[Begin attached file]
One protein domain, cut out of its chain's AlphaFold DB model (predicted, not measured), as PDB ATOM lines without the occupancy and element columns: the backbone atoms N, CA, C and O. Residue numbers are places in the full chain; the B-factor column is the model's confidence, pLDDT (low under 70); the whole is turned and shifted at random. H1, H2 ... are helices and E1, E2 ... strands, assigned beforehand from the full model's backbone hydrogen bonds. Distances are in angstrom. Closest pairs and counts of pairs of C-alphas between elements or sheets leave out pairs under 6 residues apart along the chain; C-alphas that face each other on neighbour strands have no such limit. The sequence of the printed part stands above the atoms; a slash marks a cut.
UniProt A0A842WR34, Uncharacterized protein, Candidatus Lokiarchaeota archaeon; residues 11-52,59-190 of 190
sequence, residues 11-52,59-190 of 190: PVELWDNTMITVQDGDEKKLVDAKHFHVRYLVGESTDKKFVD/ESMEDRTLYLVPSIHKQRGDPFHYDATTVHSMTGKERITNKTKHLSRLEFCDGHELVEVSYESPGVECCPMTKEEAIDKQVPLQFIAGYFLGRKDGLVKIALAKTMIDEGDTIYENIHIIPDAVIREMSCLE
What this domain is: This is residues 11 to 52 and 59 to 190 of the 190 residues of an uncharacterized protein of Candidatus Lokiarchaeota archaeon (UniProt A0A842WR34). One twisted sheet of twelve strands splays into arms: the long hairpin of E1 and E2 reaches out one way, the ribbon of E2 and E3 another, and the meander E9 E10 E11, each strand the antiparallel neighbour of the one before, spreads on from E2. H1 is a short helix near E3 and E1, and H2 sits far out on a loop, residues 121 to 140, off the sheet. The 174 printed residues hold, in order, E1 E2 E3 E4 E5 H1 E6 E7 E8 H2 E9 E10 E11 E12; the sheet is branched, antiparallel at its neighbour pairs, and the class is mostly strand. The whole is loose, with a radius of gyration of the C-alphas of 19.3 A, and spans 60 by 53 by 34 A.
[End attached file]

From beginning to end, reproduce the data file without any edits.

One protein domain, cut out of its chain's AlphaFold DB model (predicted, not measured), as PDB ATOM lines without the occupancy and element columns: the backbone atoms N, CA, C and O. Residue numbers are places in the full chain; the B-factor column is the model's confidence, pLDDT (low under 70); the whole is turned and shifted at random. H1, H2 ... are helices and E1, E2 ... strands, assigned beforehand from the full model's backbone hydrogen bonds. Distances are in angstrom. Closest pairs and counts of pairs of C-alphas between elements or sheets leave out pairs under 6 residues apart along the chain; C-alphas that face each other on neighbour strands have no such limit. The sequence of the printed part stands above the atoms; a slash marks a cut.
UniProt A0A842WR34, Uncharacterized protein, Candidatus Lokiarchaeota archaeon; residues 11-52,59-190 of 190
sequence, residues 11-52,59-190 of 190: PVELWDNTMITVQDGDEKKLVDAKHFHVRYLVGESTDKKFVD/ESMEDRTLYLVPSIHKQRGDPFHYDATTVHSMTGKERITNKTKHLSRLEFCDGHELVEVSYESPGVECCPMTKEEAIDKQVPLQFIAGYFLGRKDGLVKIALAKTMIDEGDTIYENIHIIPDAVIREMSCLE
What this domain is: This is residues 11 to 52 and 59 to 190 of the 190 residues of an uncharacterized protein of Candidatus Lokiarchaeota archaeon (UniProt A0A842WR34). One twisted sheet of twelve strands splays into arms: the long hairpin of E1 and E2 reaches out one way, the ribbon of E2 and E3 another, and the meander E9 E10 E11, each strand the antiparallel neighbour of the one before, spreads on from E2. H1 is a short helix near E3 and E1, and H2 sits far out on a loop, residues 121 to 140, off the sheet. The 174 printed residues hold, in order, E1 E2 E3 E4 E5 H1 E6 E7 E8 H2 E9 E10 E11 E12; the sheet is branched, antiparallel at its neighbour pairs, and the class is mostly strand. The whole is loose, with a radius of gyration of the C-alphas of 19.3 A, and spans 60 by 53 by 34 A.